The power has returned after 18 hours ... but the worst part is I have no idea if the chocolate has survived. I’ve had it all sealed up inside a large cooler with some ice packs (well, cool packs) and am hoping that the ambient heat hasn’t penetrated the insulation too much. I’m afraid to open anything. (I actually considered taking it to my office ... except that we got a memo on Thursday saying the building would be closed on Saturday because they were replacing the air conditioning unit on the roof and the power would be out. See, it’s a conspiracy.)
Hopefully the heat will break and I’ll be able to set up my candy buffet and show you all the fancy photos and help you with ideas for your next party. I’ve taken this opportunity to escape my sweltering house to explore lots more variations on the candy buffet and candy favors.
But on to other good news in candy!
The Passionate Cook hosted this edition of Sugar High Friday with the theme of Going Local! Browse through the roundup of posts from bloggers around the world on their favorite local sweeties. Most of it is baked but there’s a nice selection of puddings, mousses and of course candies.
I’ve been remiss on posting about international KitKats lately, but don’t worry, Megchan is picking up the slack with Banana, Lemon, Raspberry and Orange and possibly one of the best assortments of HiCHEW, the Citrus Mix!
Business Week actually did an article about how successful brand spinoffs and limited edition marketing has been in Japan (and perhaps what we can learn from that). The article is interesting, but so are the comments that follow.
If that’s not enough candy for you, how about bidding on this lot at eBay of hundreds of pounds of candy, including full cases of M&Ms, Lollipops, Fudge, Reese’s, Tootsie Rolls, Milk Duds, TicTacs ... well, the list goes on and on. The current bidding is a lowball $181.50 but there’s a reserve on it (and a buy-it-now price of $2,150). Free shipping.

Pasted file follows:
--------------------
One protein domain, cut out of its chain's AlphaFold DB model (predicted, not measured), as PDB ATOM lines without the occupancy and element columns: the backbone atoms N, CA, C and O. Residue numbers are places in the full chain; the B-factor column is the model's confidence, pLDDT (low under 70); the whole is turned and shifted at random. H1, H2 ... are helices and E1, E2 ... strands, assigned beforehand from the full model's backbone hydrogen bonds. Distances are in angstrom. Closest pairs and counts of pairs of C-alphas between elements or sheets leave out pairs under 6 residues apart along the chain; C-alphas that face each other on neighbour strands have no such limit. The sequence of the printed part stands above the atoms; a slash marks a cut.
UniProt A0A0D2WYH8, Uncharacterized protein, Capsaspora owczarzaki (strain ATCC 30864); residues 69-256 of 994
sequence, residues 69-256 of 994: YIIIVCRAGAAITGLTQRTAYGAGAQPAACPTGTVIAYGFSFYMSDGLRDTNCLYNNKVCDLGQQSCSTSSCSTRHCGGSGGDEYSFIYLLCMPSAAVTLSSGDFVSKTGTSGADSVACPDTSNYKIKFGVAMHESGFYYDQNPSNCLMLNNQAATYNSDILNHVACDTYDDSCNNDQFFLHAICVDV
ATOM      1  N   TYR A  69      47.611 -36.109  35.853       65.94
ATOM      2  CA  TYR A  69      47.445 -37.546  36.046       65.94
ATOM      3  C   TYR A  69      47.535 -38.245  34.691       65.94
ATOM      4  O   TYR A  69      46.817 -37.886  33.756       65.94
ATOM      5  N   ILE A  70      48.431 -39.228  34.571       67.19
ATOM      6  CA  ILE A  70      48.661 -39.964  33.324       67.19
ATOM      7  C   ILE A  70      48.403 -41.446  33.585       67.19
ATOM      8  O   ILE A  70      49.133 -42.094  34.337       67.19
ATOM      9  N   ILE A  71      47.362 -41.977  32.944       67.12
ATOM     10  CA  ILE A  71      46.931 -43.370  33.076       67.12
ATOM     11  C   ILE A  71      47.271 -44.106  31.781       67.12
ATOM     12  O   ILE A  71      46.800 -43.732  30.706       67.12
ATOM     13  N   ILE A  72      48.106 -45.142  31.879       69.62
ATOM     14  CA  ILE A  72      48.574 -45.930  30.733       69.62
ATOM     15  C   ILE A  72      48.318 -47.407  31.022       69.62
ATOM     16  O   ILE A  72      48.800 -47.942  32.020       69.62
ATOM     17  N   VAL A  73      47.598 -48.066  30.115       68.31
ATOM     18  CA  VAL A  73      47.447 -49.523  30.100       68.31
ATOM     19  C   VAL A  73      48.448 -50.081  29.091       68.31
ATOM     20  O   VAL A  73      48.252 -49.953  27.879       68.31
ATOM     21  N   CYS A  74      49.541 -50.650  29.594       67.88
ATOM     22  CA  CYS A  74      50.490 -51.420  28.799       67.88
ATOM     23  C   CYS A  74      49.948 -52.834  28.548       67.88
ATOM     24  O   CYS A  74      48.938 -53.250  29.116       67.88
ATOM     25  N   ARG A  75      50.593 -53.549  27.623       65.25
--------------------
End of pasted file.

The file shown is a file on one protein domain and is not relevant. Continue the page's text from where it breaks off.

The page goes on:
British researchers have spent a lot of time and money trying to figure out chocoholism. Why can’t they just let us be!
In a rather different OpEd piece on the FDA and Chocolate dojigger, the Salt Lake Tribune thinks that people should have paid more attention to the other foods listed in the Citizen’s Petition put forth by the Grocery Manufacturers Association. (Ya think?) However, I did a quick search on SLTrib.com and found they’d never covered it either ... so how did they think people were going to find out ... from Candy Blog?
This week’s candy reviews in review:
Monday: Katjes Tropical Gummis & Yogurt Gums (5 out of 10)
Tuesday: Ritter Schokowurfel (8 out of 10)
Wednesday: VerMints (7 out of 10)
Thursday: Candy Source: Chocolates a la Carte (8 out of 10)
Friday: Head to Head: M&Ms vs Koppers Milkies (8 out of 10 & 9 out of 10)
8.33 weekly average ... 50% chocolate content!
Friday, August 31, 2007
Last year I reported that M&Ms was pulling back on candy stores on the internet being permitted to sell M&Ms ColorWorks candies. This means that if you want single colored M&Ms, you’ve either got to trek out to a candy store that carries them or order directly from M&Ms and their website.
ColorWorks are wildly popular as a candy for special gifts, parties, wedding favors and candy buffets ... but they’re also rather expensive when you think about how much a regular mixed bag costs at the drug store or grocer. A pound of M&Ms usually costs about $3 to $4 (I can get them for about $2 on sale at times) a pound in their standard mix. However, the ColorWorks on the M&Ms website are $10 a pound when purchased in 5 pound bags (and $13.69 when purchased in the next smaller size, 7 ounces).
So what’s a bride to do when she wants pretty chocolate pastilles for her favors? Well, unless you want to buy the regular M&Ms in bulk and separate them yourself ... or stock up around a holiday such as Easter or Christmas ... or pick something like Kissables then I thought I would look at an alternative brand: Koppers.
I’m very fond of Koppers as a brand to begin with, not only for their variety but also their innovative flavor combinations (they invented the chocolate covered coffee bean and chocolate covered gummi bears!) but mostly because they’re just so darned pretty. It’s a quality product, made in the USA and is certified Kosher. They also have a wide selection of color variations.
A few weeks ago I did a huge photo shoot with a large selection (14 different colors) of the Koppers Milkies and I figured it was a sign that I should do a piece on them, more specifically in a head to head with M&Ms.